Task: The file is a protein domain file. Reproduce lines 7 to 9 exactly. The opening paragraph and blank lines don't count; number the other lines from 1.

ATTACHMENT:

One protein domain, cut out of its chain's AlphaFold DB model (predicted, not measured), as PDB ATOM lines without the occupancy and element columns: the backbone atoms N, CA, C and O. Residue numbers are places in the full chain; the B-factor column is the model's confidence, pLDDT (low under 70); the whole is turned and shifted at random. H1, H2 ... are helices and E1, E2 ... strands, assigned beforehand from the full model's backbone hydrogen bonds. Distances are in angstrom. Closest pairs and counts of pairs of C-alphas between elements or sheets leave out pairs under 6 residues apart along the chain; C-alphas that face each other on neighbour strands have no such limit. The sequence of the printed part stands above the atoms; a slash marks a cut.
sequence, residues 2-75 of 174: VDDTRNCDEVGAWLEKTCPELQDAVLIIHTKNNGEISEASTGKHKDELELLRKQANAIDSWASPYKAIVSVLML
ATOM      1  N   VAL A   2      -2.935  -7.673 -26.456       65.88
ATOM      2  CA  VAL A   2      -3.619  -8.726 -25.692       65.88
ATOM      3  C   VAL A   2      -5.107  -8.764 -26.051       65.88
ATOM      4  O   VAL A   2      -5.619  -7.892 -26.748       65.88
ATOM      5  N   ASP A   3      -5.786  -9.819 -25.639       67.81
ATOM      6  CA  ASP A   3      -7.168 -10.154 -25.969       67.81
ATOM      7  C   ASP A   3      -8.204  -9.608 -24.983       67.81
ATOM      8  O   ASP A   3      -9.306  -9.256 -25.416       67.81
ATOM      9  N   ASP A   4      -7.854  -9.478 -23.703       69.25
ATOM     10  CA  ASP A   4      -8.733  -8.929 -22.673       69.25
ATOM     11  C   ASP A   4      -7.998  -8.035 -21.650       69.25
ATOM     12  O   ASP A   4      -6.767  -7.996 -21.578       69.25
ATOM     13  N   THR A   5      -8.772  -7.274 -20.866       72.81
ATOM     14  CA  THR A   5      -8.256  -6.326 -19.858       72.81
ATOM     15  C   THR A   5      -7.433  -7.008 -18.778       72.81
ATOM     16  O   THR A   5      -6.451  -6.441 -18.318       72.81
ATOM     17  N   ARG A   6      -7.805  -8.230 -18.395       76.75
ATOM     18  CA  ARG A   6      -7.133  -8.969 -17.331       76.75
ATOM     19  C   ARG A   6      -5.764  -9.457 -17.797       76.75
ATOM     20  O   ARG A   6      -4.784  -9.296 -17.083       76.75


ATOM      6  CA  ASP A   3      -7.168 -10.154 -25.969       67.81
ATOM      7  C   ASP A   3      -8.204  -9.608 -24.983       67.81
ATOM      8  O   ASP A   3      -9.306  -9.256 -25.416       67.81